The Question of Human Intelligence

The police advertisement soliciting cooperation from the public and its moves against the OGW network, however, reveals a chink in its armour, i.e. the drying pool of human informers (mukhbirs in local parlance). In their absence, the official 360-degree CT approach is heavily reliant either on an enhanced deployment of manpower or on technology and gadgets. Both these tactics have inherent limitations, which was starkly revealed in 2023 as two districts—Poonch and Rajouri—witnessed several deaths of security force personnel in three major attacks in 2023. These deaths took place both during terrorist ambushes and ‘intelligence-based’ CT operations, forcing the Indian Army to deploy an unknown number of 4×4 Light Specialist Vehicles (LSVs) known as Armado in the sector. The earlier plan to reduce the strength of the counter-terrorism force, the Rashtriya Rifles battalions from six to four companies was stalled.

In August, the J&K Police assessed that there are two or three terror groups consisting of two or three terrorists active in the Rajouri and Poonch districts. However, neither these militants, apparently belonging to the ‘People’s Anti-Fascist Front’, a proxy of the Jaish-e-Mohammed (JeM) terror group, could be identified nor could their movement be tracked as continued to operate freely in the area. In addition, these terrorists, with body cameras, videotaped the encounters and killings of the security forces and used them as propaganda material. Another three brigades of additional troops were inducted in the sector from various reserve and strike corps formations.

Following the killing of four security force personnel in a terrorist ambush in the Rajouri-Poonch area in December 2023, the army personnel picked up eight civilians from the area for questioning. Within two days, their dead bodies with marks of torture were returned to the local police who in turn contacted the relatives of the dead. Burials took place under police supervision. Further, a 29-second video of Army personnel stripping the three men and putting chilli powder on them went viral on social media. In the video, the men are seen lying lifeless on the floor with severe wounds on their back.

An anonymous security force officer told the media that even though the terrorists hiding in inaccessible caves in the mountains and densely forested regions, need to come down to the nearest human settlement to get logistical support for their survival. In situations like those informers come in handy. He, however, lamented, “While militants and their network of OGWs continue to exist, the informers are missing.” The Indian Army Chief appeared to reiterate the same during his tour of the region in January 2024. Army’s focus was on strengthening the existing intelligence network, including human and technical intelligence, in coordination with other agencies, and outreach to the local population, he said.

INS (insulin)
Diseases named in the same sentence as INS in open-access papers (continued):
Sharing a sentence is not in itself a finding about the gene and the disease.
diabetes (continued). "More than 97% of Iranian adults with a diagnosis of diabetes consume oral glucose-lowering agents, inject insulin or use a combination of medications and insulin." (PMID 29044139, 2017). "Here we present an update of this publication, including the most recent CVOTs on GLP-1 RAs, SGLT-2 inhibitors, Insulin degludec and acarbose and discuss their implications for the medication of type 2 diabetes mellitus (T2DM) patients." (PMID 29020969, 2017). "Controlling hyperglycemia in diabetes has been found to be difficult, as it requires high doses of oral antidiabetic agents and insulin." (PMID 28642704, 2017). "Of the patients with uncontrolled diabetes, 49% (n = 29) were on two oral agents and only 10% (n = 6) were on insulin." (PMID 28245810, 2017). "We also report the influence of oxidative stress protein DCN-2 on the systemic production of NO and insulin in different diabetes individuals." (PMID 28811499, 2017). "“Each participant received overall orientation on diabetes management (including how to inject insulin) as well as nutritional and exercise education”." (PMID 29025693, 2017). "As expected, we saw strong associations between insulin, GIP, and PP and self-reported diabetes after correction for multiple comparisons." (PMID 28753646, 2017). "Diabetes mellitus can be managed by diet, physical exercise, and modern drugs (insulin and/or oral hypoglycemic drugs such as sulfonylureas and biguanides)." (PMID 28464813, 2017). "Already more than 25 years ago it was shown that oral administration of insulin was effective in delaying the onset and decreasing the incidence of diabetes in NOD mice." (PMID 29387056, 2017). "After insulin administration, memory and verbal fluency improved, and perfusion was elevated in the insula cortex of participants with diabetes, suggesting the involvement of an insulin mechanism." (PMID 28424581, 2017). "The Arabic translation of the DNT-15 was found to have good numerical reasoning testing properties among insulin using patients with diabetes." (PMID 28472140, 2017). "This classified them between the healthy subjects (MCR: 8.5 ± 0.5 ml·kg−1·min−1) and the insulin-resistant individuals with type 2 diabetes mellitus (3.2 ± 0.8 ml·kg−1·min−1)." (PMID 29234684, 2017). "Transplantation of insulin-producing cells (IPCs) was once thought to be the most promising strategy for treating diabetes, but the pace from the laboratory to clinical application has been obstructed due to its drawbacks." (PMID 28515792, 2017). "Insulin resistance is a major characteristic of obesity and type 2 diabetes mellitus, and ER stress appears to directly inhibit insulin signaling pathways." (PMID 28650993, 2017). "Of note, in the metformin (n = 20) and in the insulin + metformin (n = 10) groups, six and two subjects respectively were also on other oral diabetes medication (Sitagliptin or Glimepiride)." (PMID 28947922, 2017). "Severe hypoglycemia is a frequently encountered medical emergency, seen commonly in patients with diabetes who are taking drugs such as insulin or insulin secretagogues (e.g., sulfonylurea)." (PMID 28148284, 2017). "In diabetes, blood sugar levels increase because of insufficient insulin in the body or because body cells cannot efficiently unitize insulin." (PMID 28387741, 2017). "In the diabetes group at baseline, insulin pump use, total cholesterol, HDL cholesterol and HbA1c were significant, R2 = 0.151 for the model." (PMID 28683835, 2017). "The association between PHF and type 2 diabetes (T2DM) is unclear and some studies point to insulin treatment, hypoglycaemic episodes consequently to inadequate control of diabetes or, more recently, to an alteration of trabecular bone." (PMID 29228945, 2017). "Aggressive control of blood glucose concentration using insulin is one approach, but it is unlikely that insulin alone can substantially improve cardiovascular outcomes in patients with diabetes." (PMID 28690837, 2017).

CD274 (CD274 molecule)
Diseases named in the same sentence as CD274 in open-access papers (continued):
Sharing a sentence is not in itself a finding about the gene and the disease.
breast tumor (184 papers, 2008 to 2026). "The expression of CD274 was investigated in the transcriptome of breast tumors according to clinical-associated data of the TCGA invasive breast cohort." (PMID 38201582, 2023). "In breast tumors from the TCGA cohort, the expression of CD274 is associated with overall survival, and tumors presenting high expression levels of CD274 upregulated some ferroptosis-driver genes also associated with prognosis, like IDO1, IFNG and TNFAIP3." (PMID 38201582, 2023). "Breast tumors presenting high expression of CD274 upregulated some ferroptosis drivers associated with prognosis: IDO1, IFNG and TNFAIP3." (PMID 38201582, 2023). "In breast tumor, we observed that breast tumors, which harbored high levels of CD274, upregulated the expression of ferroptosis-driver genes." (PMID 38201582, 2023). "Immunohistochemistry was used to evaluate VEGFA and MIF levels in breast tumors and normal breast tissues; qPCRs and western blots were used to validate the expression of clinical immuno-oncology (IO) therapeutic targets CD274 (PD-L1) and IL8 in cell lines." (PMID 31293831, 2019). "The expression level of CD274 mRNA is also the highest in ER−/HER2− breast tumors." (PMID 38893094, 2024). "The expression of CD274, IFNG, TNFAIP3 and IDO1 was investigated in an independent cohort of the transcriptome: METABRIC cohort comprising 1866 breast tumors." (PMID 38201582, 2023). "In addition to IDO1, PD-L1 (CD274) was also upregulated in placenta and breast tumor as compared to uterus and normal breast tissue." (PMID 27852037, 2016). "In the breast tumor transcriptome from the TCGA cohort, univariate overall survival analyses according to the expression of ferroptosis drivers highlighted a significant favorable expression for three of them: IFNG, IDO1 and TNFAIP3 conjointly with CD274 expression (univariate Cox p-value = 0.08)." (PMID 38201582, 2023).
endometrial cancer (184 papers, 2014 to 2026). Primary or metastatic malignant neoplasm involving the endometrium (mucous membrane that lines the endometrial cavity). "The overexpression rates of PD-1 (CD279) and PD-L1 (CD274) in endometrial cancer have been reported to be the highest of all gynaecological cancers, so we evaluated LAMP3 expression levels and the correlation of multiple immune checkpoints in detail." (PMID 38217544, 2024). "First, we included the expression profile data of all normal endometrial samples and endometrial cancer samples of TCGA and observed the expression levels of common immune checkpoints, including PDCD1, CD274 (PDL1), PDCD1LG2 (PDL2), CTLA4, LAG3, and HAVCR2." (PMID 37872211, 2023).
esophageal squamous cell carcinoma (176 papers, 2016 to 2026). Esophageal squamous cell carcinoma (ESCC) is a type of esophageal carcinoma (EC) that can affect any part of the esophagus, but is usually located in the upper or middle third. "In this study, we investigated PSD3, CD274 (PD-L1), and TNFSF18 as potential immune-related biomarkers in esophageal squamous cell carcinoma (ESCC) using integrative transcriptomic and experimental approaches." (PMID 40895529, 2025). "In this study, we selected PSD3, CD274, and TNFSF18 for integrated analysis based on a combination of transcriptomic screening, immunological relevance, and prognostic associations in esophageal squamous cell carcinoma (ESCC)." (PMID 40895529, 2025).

Reasons for what appears to be the problem of lack of cooperation from the civilian population can be traced to the official approach which relies heavily on pursuing and punishing all those presumed to be guilty of abating terror. In addition to suspected terrorist collaborators, journalists, civil society and human rights activists too continue to be arrested. They are part of what the police described as 324 ‘people responsible for fermenting trouble’ who were arrested in 2023. Such incessant and sweeping punitive measures may have led to a significant drawdown of open demonstrations of sympathy for terrorism. In turn, this has allowed the government to flag the decreased numbers of stone pelting incidents, calls for shutdown, mourners in the procession for the burial of dead terrorists or even the local youths joining terrorism who risk their families’ properties being confiscated by the state, as an end to support for terrorism and a success of its approach. However, whether this has truly expanded the local support for the government’s measures remains an important question.   

Tail Piece

Since 31 October 2023, J&K Police has a new chief. He has been the intelligence chief of the police since 2020 and is believed to have hands-on knowledge of the security situation. In his interactions with the media, he has claimed that there is a clear roadmap to end terrorism in J&K. His assertion syncs well with the objective of the Union Home Ministry to ensure ‘zero terror’ and ‘complete area domination’ in the region by 2026. For that goal to be fulfilled, the shortcomings in human intelligence gathering and the challenges posed by the lack of political space for consensus building need to be addressed. The decrease in terrorism-related incidents has provided a window of opportunity for dialogue between all the stakeholders in J&K on the region’s future. The government can ill afford to ignore this critical need before Kashmir goes to polls later this year.

(Dr. Bibhu Prasad Routray is the Director of MISS. This analysis has been published as part of Mantraya’s ongoing “Fragility, Conflict, and Peace Building” and “Mapping Terror and Insurgent Networks” projects. All Mantraya publications are peer-reviewed.)